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1,600-Year-Old Mummies Unearthed in Peru

Peru Wari Mummies

Three funerary bales from the Wari culture, the one at center of an adult and the two at the sides of children, sit inside a tomb discovered at a pyramid called Huaca Pucllana in Lima, Peru, Wednesday, Oct. 20, 2010. A team of Peruvian archaeologists have unearthed what they say are four 1,160-year old mummies from the Wari culture in the heart of Lima. (AP Photo/Karel Navarro)

Archaeologists unearthed four mummies that could be up to 1,600 years old in Peru's capital Lima, at ruins which apparently house the crypt of a prominent member of the ancient Wari people, researchers said today.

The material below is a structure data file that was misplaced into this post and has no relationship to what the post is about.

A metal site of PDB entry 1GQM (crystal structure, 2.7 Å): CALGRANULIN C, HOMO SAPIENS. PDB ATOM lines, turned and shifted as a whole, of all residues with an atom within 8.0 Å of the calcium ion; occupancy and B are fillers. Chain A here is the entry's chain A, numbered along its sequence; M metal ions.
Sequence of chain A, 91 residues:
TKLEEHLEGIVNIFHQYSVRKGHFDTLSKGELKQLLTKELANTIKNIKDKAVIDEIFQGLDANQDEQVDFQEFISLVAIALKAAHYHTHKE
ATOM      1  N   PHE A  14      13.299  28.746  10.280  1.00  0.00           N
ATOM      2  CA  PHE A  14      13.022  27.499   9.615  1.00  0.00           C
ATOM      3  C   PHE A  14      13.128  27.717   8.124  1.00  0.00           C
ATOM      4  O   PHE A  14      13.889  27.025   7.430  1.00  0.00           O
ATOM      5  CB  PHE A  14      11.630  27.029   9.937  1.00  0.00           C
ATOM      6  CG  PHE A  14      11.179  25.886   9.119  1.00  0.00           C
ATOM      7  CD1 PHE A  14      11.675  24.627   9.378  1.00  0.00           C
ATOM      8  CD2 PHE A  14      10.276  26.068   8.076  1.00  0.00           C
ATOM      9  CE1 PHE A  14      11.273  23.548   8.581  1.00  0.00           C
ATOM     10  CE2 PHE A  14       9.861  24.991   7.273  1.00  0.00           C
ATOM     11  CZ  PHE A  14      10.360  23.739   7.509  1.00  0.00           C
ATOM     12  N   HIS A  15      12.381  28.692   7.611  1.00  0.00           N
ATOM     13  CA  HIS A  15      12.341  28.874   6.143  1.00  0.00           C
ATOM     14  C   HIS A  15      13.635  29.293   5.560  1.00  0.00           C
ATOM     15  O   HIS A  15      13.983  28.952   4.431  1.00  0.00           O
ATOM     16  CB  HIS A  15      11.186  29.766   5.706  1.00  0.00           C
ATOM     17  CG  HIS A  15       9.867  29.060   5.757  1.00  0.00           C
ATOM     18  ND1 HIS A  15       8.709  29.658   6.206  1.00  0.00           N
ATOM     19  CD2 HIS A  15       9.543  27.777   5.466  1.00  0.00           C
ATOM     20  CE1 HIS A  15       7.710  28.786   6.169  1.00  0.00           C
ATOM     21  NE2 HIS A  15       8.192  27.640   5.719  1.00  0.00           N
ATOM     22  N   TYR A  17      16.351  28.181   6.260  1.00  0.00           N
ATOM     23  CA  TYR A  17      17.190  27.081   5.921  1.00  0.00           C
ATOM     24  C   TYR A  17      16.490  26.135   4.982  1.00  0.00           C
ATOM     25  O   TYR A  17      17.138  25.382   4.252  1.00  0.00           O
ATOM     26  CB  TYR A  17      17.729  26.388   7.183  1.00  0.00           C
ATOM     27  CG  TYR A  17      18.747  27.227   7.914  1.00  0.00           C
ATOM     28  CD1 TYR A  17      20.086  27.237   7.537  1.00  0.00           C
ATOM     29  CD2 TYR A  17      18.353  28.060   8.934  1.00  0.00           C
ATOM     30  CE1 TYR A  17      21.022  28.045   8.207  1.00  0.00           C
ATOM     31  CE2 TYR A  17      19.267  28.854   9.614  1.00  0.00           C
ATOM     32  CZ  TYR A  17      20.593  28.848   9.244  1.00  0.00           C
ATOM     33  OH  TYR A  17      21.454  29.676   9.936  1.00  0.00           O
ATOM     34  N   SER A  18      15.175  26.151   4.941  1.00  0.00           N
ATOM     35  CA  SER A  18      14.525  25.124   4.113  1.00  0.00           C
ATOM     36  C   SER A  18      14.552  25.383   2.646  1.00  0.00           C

"The first elements were found a week ago as part of a funeral scene (tombs and mummies) of the Wari culture (500-1000 AD) and a shroud was located with a well-preserved mummy next to three more shrouds," researcher Gladys Paz said in a statement.

"It is very likely that the bodies found inside were children who were placed there as an offering, and to accompany the prominent person," she added.

Also part of the scene in Lima, which included decorative textiles, were ceramic containers, reed baskets and corn stalks.

Lima people (100-650 AD) long ago lived in the spot in question, which was later overrun by the Wari people, who turned it into a burial ground.